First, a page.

You’ve probably played around with the Default Page setting in Google Analytics. In many cases, this is definitely the way to go, as it will prevent your home page from showing up in different ways in your Google Analytics reports (as / and /index.html for example).
But you need to be careful when you set the default page, as it will not only affect your home page, but any page that ends with a forward slash (‘/’).
What do I mean by this? It’s pretty simple – if you set the default page to index.html, it will not only change any future / entries into /index.html, but if you have another page ending in /, say /blog/, it will change that to /blog/index.html too. But what if your blog’s default page is actually /blog/index.php? Well, then you have a problem.
If you have several such subdirectories or pages, then you have several problems. The good news is that there is a simple way to create a simple filter that only replaces the home page.
First, you should check and see if you need it – as in many cases simply setting the default page will work just fine. There are two ways to check:
1. If you have already set your default page in Google Analytics, go to your Top Content report. Enter in your default page name into the search bar at the bottom of the report and click Go. If you see any other entries here other than your home page, make sure they are actual pages on your site, and not things that were incorrectly changed by your filter (like the /blog/index.html example above). You can simply click on the ‘View this Page’ button next to the page name if you’re not sure, and that should give you a good idea. If any of these are incorrect, you may want to use the filter below.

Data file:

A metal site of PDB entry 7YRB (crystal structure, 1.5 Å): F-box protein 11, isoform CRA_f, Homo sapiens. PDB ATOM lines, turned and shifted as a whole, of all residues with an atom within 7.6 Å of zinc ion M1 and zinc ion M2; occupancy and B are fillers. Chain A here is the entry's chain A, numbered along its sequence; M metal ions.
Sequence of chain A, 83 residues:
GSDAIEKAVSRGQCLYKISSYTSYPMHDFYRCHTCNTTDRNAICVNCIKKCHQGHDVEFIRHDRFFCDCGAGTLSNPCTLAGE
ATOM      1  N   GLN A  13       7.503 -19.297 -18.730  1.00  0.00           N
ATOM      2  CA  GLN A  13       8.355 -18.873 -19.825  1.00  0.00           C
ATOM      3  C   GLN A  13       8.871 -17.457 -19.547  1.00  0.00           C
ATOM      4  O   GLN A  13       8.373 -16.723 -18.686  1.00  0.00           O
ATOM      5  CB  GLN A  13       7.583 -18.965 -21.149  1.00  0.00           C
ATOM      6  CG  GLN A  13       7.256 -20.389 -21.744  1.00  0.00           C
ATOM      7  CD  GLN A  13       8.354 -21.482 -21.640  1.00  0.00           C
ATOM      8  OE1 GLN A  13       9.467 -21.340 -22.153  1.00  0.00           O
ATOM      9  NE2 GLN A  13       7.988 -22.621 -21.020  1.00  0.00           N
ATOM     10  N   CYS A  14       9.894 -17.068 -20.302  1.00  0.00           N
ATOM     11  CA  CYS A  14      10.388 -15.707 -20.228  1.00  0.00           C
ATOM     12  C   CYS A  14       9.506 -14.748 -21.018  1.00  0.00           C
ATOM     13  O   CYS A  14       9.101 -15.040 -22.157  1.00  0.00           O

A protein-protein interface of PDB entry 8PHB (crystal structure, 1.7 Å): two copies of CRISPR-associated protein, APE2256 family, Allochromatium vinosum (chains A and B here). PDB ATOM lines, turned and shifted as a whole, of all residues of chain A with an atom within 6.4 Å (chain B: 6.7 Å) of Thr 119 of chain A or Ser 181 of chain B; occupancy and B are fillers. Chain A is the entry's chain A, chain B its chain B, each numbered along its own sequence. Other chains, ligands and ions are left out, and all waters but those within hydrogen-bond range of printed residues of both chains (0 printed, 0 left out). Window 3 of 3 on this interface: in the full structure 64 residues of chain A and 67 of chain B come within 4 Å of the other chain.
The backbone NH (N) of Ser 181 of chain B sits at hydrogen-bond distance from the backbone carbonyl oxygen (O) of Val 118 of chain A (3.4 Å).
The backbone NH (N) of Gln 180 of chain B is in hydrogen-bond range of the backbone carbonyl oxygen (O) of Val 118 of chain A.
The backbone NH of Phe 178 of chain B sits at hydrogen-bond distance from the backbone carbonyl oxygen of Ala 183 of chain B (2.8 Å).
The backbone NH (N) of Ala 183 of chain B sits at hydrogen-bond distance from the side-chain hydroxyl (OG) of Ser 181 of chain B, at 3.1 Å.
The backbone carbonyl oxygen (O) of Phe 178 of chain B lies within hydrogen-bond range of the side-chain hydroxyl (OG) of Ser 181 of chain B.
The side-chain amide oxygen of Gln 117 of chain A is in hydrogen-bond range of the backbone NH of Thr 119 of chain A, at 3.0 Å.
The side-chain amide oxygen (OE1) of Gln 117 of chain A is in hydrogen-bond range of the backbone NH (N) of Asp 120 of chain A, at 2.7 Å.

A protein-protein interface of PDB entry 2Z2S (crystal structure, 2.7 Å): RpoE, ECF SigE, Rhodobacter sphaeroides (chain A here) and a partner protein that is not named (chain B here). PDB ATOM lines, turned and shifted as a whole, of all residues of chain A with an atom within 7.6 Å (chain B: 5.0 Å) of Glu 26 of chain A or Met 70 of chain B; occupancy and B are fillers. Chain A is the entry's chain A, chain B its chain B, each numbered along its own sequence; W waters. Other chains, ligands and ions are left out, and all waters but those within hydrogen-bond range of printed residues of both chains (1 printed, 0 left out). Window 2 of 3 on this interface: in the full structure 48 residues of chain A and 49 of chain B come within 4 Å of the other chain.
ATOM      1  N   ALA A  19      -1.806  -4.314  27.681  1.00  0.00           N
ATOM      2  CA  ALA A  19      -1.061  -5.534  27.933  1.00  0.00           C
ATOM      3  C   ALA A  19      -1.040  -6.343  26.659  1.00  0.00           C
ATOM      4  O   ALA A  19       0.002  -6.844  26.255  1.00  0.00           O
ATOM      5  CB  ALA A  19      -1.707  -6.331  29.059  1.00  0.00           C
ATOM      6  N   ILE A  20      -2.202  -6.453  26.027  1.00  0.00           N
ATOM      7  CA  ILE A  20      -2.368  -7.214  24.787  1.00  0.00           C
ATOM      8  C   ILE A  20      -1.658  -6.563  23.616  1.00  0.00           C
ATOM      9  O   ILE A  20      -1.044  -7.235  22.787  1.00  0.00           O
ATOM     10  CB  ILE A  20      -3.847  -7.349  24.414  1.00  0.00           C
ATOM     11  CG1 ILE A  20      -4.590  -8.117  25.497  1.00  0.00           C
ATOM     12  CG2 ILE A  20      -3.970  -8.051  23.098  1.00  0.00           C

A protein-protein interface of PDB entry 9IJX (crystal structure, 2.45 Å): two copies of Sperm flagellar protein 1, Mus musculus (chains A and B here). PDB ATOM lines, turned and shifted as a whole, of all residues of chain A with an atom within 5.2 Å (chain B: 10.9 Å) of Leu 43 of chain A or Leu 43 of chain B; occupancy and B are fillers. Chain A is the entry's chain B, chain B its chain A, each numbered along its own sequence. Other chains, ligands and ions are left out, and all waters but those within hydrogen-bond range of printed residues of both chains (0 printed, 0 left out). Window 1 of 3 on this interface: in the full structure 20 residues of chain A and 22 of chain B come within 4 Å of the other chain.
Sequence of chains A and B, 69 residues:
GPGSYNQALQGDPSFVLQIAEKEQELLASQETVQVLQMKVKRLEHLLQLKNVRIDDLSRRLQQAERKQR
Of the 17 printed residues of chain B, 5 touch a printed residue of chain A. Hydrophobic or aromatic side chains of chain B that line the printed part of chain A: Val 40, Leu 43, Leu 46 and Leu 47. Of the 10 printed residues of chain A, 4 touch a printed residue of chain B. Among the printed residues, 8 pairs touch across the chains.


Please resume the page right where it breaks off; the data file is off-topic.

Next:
2. If you do not yet have your default page set, you still want to head over to the Top Content report. In the search field, enter in /$
This is a regular expression that will look for any pages that end in a forward slash. Take a good look at the list that appears and see if the default page should be the same for each one. If it is not the same, then you’ll want to leave the default page blank, and use the filter below.
So let’s get to the filter. It’s a simple Search and Replace that looks for the blank slash and replaces it with your home page name. That’s it.
Here it is:
This filter will only replace blank slashes. You need to make sure that you replace /index.html from the example here with whatever the real name of your home page is.
If you have other pages that require this kind of attention, you’ll have to change the filter pattern as well. So, using the blog scenario from above, I could create another Search and Replace filter, use ^/blog/$ as the filter pattern and then /blog/index.php as the replacement.
Originally, I had made the error of saying you could use the same Search and Replace Filter to achieve the above affect for multiple pages at once by simply changing the filter pattern. I’m not sure where my head was at when I wrote that, but it was decidedly not correct, and was pointed out below by Justin and David (thanks for catching this). To make up for that error, here’s the Advanced Filter you would need to add a default page for multiple entires with a single filter.
The following Advanced Filter will look for entires that are /, /sub1/, and /sub2/, and append a default page name (index.html) to the end so they become /index.html, /sub1/index.html, and /sub2/index.html:
Sorry about the error, but hopefully this correct Advanced Filter makes up for it. Thanks again to those who commented on this for keeping me on my toes!
END OF UPDATE
So feel free to be creative, and keep that data clean!
Please leave a comment if you have any questions about these filters, or why you might want to think about using them. Thanks for reading!